In conjunction with opening of Exceptional Expositions the Environmental Design Archives will host a program of presentations by Architectural Historian Dan Gregory and CED Assoc. Professor Andrew Shanken. Gregory’s talk “Fire Up the Scintillator!: Architecture, Allusion, and Re-Affirmation at the PPIE,” concerns the hyperbolic architectural character of the exposition — from the 435 foot-tall Tower of Jewels covered in 100,000 cut glass “Novagems” to the Oregon State Pavilion treated as a redwood tree-replica of the Parthenon.
Shanken, author of the recently published monograph Into the Void Pacific will give a talk entitled “Very Empty, But Not False: the Architecture of the 1939 San Francisco World’s Fair” addressing the ways the architects of the GGIE felt Californian, thought regionally, and aspired to a “Pacific Architecture” just as modernism was radically changing the aesthetic of design.
This will be followed by a book signing of Shanken’s monograph on the Golden Gate International Exposition. Books will be available for purchase at the event.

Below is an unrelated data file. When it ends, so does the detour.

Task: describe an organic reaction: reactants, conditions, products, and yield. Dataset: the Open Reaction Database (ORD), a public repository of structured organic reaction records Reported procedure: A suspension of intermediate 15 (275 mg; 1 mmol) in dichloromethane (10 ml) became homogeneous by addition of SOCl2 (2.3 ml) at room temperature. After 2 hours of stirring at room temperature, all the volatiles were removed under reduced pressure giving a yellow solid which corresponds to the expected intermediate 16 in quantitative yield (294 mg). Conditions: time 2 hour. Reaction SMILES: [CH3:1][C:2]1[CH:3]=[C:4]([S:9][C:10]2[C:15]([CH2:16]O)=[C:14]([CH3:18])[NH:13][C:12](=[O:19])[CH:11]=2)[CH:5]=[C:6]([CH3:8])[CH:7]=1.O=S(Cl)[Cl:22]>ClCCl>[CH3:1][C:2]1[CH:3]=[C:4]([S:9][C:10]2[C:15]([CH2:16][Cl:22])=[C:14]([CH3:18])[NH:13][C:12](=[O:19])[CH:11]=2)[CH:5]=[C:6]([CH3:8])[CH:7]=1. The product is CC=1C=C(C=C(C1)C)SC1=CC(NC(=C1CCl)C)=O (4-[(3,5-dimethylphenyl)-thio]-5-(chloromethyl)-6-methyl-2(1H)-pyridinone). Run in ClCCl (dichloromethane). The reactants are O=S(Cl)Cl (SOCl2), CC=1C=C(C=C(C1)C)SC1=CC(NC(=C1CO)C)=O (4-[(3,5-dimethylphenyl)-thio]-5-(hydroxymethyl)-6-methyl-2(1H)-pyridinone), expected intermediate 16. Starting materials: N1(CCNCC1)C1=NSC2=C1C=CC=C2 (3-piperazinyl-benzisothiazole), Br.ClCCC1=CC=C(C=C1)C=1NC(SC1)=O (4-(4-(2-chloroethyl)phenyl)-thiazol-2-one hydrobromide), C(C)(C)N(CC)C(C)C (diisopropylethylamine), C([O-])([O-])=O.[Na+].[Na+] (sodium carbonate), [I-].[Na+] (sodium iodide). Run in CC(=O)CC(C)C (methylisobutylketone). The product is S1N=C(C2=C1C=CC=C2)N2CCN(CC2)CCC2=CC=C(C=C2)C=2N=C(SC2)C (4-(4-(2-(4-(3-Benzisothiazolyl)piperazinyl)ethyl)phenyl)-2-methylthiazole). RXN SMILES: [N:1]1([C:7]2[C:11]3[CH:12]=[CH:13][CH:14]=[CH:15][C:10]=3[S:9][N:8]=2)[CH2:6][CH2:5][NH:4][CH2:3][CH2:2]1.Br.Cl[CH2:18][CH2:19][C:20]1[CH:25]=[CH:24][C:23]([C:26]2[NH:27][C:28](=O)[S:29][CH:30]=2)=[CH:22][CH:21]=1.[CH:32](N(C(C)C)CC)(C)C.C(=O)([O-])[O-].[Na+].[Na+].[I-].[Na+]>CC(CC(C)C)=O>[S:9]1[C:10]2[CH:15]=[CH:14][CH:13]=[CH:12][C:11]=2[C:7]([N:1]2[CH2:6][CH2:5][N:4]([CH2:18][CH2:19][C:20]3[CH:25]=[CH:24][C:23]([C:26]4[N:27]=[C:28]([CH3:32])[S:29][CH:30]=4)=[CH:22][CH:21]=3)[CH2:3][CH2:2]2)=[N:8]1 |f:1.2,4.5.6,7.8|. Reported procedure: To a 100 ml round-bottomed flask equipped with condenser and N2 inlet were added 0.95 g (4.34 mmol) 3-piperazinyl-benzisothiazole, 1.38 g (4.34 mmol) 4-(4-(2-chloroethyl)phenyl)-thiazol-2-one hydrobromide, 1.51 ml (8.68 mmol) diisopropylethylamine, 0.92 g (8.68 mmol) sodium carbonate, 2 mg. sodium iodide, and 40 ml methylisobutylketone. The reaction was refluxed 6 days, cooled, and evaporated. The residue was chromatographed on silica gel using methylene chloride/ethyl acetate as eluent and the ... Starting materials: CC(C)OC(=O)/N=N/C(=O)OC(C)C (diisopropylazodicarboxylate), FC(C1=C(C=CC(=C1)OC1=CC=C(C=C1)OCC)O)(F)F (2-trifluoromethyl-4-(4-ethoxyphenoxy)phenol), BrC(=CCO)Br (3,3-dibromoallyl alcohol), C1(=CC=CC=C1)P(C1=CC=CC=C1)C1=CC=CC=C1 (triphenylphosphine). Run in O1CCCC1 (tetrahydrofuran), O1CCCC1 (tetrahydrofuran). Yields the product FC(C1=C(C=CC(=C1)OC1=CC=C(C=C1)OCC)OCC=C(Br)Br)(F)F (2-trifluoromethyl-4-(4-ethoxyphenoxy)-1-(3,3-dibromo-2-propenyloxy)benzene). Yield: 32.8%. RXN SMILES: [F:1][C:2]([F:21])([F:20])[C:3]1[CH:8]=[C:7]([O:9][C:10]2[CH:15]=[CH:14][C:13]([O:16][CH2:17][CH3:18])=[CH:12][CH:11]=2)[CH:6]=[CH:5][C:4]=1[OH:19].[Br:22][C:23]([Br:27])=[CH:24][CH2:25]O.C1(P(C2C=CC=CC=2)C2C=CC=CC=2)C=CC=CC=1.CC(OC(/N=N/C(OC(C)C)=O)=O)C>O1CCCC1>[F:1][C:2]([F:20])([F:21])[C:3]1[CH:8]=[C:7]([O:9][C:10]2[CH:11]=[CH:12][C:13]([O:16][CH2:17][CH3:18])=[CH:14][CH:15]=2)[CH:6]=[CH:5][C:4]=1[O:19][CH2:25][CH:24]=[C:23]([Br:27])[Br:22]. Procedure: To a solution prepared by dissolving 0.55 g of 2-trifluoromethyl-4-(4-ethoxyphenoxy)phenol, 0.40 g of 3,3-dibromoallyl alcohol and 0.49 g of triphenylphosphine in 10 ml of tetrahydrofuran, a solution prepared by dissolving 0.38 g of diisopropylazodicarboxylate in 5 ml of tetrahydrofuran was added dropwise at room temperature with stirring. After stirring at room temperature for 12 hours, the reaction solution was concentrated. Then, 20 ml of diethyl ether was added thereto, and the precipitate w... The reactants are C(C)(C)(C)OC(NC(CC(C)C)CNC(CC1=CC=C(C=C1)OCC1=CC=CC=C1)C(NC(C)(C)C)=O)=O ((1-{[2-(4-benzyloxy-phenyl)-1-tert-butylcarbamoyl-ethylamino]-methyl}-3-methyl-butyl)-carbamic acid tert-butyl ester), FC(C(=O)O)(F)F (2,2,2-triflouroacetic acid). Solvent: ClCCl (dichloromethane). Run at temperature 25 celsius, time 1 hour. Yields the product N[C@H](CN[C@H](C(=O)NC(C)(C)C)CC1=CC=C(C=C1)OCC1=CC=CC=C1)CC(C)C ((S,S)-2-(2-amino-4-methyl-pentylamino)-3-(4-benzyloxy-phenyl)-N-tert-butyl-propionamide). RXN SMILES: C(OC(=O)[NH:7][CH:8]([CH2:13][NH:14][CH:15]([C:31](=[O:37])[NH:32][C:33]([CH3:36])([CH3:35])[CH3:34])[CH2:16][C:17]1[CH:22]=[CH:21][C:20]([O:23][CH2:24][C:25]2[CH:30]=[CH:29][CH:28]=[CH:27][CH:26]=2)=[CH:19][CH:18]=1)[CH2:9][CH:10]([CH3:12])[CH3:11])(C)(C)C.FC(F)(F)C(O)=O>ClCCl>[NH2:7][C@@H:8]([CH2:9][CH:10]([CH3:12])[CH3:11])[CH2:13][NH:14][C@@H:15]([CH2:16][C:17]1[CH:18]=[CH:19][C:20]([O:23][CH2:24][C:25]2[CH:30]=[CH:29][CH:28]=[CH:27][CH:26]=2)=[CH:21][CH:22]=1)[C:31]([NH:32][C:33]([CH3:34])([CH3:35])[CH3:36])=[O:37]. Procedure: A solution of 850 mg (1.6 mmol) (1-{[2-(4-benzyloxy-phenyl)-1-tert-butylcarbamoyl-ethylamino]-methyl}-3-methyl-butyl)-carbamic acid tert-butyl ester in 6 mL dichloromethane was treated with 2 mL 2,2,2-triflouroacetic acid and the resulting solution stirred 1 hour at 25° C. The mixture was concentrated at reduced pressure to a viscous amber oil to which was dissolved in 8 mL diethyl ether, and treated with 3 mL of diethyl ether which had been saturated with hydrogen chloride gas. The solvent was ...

Contact: 510.642.5124 Designarchives@berkeley.edu
Chris Marino, Reference and Outreach Archivist
Environmental Design Archives
College of Environmental Design
University of California
230 Wurster Hall mc 1820
Berkeley, CA 94720-1820
The Environmental Design Archives at UC Berkeley presents the exhibit
February 11 – May 19, 2015
The figures that inhabit architectural and landscape renderings are not the actual focus of the drawings. Homeowners, children, pets, shoppers, and condo-dwellers are included to convey the scale and functionality of a proposed design. They humanize and create an emotional appeal in what might otherwise appear to be sterile environments and allow the client to imagine how a space will be used. From the watercolor Victorian to the scalie hipster, this exhibit features more than a century of designers’ representations of people from the Environmental Design Archives.
Environmental Design Library
Volkmann Reading Room, Raymond Lifchez and Judith Stronach Exhibition Cases
210 Wurster Hall, University of California, Berkeley
Information, Hours, Directions: 510.642.4818
Curators: Waverly Lowell and Chris Marino, Environmental Design Archives
Exhibition Team: Cailin Trimble, Emily Vigor, Alison Ecker, Andrew Manuel, Brandon Wolinsky